Dude Ranch or Guest Ranch?

Evander Berry Wall, a New York socialite, was dubbed “King of the Dudes.” He is pictured (1888) in the New York American newspaper at the time of the “battle of the Dudes”.

 

Last month I attended the Colorado Dude & Guest Ranch Association meeting in Denver. This is always a great time for ranchers to get together and talk about what is new in the industry, how their past season was and what their upcoming season looks like, but mostly what is on their minds. This year we discussed staffing, marketing and what really is the difference between a Dude Ranch and a Guest Ranch.

Over the past month, I have continued to think about this. Is The Home Ranch classified as a dude ranch or guest ranch? Should we be classified as one or the other? What makes you one versus the other?  The other day, I was talking with our Marketing Director,  Erik Lunde, about this and he reminded me that we had talked about this a couple of years ago, did some research and put together a little blurb about it (okay well it’s not really that little, but it is entertaining.)  I thought that I would share it with you:

Are You A Guest Or Are You A Dude?
Thoughts on The Great Colorado Dude Ranch Brouhaha

“We’re pretty sure the number of people who know or even care about the great Guest Ranch vs. Dude Ranch controversy could be contained in the local post office of our little town of Clark, Colorado. But for those of us on the inner circle of this small semantical range war, it is apparent that a serious brouhaha is at hand, and we feel the need to speak to it outright. In so doing, we hope we don’t hurt any cowboy feelings or put off our more sophisticated patrons. We only want to speak plainly.

You see, it is “High Noon” between the trusty old moniker Dude Ranch and the new, gussied up phrase Guest Ranch. In fact, this Dude vs. Guest issue has become something of a serious marketing problem for at least fifteen to thirty-two cowboys, (depending upon whom is brave enough to admit it.) So we here at the Home Ranch feel the need to put in our two cents on this subject as we aren’t the kind to pussyfoot around a thing. But before we digress too far, a little back story on this lexicographical misfortune is in order.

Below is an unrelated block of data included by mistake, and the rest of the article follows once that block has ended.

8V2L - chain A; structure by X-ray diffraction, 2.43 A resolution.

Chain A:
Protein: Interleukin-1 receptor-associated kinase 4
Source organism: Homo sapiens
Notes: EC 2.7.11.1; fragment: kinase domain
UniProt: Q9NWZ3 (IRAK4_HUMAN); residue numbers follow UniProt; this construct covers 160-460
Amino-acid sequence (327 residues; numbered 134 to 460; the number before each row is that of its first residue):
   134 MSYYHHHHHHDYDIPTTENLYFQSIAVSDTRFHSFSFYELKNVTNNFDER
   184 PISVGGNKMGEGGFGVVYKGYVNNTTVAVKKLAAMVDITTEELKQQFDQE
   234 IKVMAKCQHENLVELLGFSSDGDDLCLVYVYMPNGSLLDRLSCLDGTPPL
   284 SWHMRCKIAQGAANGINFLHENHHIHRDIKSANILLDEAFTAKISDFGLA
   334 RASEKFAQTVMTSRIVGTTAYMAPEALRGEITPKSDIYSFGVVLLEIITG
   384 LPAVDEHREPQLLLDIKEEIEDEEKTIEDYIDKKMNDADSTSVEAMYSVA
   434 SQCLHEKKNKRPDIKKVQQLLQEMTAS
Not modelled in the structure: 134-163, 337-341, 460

Seems just the other day we were discussing the Dude Ranch Vs. Guest Ranch predicament when one of our customers, an incredibly smart dude from New York, said that he found the term Dude Ranch…well, corny. He said “it conjured up ham and beans, and people saying yee-haw and doing the chicken dance and so forth…” He painted lurid images of “aggressively clanging dinner bells” and “greenhorn impostors in over-sized cowboy hats.” The last thing he said he wanted on his vacation was what he called, “a sort of Disneyfied parody of the Western experience.” In essence, he was definitely not a Dude. And yet here he was. So we pressed him to find out how he ended up at, what to us, was indeed a Dude Ranch.

Seems he found us when he was searching Google for a Colorado ranch vacation. He was looking for a luxury guest ranch that would provide him with the things he liked about staying on a Colorado Guest Ranch, but none of the things he hated about the dread idea of a Dude Ranch. Well we are glad he found us as he enlightened us on many subjects during his stay, and he got us to thinking that we needed to speak directly to the problem, and state our position clearly.

You see, we aren’t ashamed to call the Home Ranch a Dude Ranch, even though it is obvious to us that some folks we speak to see this is a marketing problem. But we see this merely as a problem of education in the etymological origins of the word Dude. See, we here at the Home Ranch are proud of the term Dude Ranch – (and yet we are malleable enough to diversity to be called a Guest Ranch as well.) Either way, guests or dudes are welcome, whichever word they choose for themselves; the experience we offer them is the same either way, and a name is just a name. And though we understand our good friend from New York and his trouble with the “Disneyfied parody of the west” issue, we feel that the history of the Dude Ranch is something to be proud of, (even though we disassociate ourselves with the more troublesome aspects of dude ranching because frankly, we don’t care for the Chicken dance either.) And so in the interest of reclaiming the glory of the word, we will attempt to explain the origin of the word Dude. Because we rather like dudes, as most of us are dudes, and we want us dudes to understand ourselves.

But we’ll let you decide – do you want to be a dude or guest on our ranch?

Selina

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